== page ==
Nowadays, the two main parties are all for everyone.  Nothing distinguishes one from the other anymore.  Whilst I understand that the hard-line political ideologies are a thing of the past, we have gone to the extreme and the alternative is that all of the 'creed' has shifted to 'nothingness'.  The parties have now dislodged into a show-case for their leaders.  Political parties seem to center around il-kap or il-mexxej.  It is no longer about the party or the philosophy, the belief-system, the ideals or values but simply an issue of adulating the leaders.

And that is why I ask, but 'where have the values and ethics gone in our political discourse?'

Well, here comes....

In the 'blue corner' we have an Opposition Leader who is a very good communicator, well-articulated lawyer and very nippy and crispy.  However, he is also the one who has not paid taxes without a care in the world and like a champ announces that he has settled his dues, years in delay, as if it is OK not to keep commitments with the State (he who is a potential PM).  In the 'red corner', we have the Prime Minister and Leader of the Labour Party who knows that two of his closest aides are responsible for unethical behaviour (might even be proved to be criminal at the end of the investigations) and yet he chooses to keep these two co-workers close to his bosom.  In spite of that, there is no doubt that the country is doing well. We live in a healthy economy, our social policy is thriving and there are indications that wealth is starting to seep down to the grassroots, even if not quick enough.  Civil rights have never been addressed so scrupulously.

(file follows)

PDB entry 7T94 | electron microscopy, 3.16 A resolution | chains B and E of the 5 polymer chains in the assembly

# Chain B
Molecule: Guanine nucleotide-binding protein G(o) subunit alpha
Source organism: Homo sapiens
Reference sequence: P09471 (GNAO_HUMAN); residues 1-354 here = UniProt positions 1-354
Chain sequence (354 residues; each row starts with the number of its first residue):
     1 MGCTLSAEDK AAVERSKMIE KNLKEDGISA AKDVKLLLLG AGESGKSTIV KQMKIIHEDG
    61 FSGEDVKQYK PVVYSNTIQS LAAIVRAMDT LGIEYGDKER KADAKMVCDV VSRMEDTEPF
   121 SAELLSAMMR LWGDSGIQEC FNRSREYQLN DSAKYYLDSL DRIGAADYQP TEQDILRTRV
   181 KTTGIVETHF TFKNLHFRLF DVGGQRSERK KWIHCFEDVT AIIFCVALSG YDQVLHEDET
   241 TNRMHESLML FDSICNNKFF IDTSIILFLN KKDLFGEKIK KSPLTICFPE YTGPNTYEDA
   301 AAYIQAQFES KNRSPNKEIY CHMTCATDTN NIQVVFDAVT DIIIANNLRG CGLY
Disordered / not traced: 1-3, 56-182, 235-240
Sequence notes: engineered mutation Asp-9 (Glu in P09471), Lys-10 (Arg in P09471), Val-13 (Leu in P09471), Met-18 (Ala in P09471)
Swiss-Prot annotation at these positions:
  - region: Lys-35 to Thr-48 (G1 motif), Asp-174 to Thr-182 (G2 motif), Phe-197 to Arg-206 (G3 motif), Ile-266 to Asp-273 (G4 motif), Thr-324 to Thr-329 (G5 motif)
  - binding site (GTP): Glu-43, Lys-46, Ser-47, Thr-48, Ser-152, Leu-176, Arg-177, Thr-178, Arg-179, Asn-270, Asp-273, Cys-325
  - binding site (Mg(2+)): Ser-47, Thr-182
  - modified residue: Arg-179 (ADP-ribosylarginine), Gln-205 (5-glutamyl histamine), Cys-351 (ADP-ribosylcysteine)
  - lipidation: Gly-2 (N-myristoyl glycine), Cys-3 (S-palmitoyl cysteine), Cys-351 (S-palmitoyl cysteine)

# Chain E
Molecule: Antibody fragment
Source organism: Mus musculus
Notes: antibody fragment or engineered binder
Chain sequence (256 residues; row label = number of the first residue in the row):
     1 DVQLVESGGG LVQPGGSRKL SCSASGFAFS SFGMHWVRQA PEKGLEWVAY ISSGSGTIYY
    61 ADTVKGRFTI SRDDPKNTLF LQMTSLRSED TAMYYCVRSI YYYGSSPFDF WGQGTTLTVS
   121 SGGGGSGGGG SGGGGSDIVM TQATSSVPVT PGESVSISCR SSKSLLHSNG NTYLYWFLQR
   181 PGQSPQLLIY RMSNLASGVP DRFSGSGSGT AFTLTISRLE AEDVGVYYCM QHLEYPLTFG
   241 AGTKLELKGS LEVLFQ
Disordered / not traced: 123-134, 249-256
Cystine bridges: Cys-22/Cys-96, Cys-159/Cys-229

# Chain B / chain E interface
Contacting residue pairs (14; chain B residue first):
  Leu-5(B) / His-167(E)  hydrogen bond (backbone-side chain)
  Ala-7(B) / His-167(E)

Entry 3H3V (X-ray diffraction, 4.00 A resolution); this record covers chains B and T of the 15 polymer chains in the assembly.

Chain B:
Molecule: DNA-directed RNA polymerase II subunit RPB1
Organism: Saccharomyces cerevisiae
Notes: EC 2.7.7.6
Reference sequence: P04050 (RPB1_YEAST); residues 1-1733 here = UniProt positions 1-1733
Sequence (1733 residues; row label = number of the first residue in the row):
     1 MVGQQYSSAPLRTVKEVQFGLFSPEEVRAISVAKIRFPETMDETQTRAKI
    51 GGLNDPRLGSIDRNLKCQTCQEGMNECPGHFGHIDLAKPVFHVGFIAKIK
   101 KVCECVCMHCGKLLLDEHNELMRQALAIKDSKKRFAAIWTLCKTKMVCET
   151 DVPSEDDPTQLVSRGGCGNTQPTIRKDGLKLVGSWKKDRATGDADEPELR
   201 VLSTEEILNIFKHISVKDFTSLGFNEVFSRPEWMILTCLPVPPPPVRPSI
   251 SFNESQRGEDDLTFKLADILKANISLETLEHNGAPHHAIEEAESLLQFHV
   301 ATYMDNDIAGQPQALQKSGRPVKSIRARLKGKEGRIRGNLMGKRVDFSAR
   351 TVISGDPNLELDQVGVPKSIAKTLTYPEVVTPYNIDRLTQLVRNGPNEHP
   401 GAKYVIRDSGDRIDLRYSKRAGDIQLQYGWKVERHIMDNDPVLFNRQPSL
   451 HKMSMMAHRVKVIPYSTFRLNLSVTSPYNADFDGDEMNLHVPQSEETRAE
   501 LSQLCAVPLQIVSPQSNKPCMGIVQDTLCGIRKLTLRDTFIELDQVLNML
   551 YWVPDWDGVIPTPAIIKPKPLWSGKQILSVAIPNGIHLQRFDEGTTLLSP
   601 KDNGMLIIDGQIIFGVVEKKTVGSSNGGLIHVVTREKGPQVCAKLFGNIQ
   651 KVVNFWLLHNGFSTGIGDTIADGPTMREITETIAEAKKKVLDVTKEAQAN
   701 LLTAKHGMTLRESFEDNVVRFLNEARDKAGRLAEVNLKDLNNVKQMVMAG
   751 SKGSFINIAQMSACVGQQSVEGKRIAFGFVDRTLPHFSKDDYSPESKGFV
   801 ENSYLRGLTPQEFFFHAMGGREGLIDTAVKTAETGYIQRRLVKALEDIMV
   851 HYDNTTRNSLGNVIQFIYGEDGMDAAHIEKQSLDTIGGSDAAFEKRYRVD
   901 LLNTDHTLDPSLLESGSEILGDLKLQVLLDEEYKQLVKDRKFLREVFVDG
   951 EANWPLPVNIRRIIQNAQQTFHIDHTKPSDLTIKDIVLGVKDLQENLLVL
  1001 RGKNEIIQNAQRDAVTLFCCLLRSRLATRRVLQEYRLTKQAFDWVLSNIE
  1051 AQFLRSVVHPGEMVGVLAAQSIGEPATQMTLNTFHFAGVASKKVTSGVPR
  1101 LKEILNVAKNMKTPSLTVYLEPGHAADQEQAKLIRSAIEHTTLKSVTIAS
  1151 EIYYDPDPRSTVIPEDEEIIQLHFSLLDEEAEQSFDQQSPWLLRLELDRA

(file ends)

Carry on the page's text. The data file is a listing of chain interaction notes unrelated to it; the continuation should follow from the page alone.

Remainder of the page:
Nonetheless, this is not the first time we have seen members of Parliament and the Cabinet who were simply fine with the faux pas they were responsible for (walled by their leaders, ma tafx inti habba d-distretti hux).   

On the other hand, what type of electorate do we have? 

We have citizens who are simply not interested in their country but in their 'take-home' and their interests.  There is hardly any sense of social responsibility and collegiality anymore.  The mentality that has crept in this Country is that if the economy is doing fine and I'm good, 'who cares'

Another important feature when discussing political parties is their funding.  How are our political parties funded? This is an issue that Dr Franco Debono has spoken endlessly about.  It is a known secret that whoever gives money, especially the big money, wants something in return, now or later - no one convinces me otherwise.  People don't just throw money at a political party for their dedication.  Some hard liners would do that but definitely far and few between. 

I believe that our political parties are in a conundrum, too busy trying to make themselves relevant but still failing to focus on their agenda, that of listening to the people and developing politics that respond to the needs of the community. 

The situation is frantic because we need healthy, well-oiled party institutions to nourish our Parliament, the highest institution of this Country.  Unless we are going to invest in turning things around the future seems bleak and dreary. 

Prof. Andrew Azzopardi is Dean, Faculty for Social Wellbeing at the University of Malta. He is also a broadcaster of Ghandi xi Nghid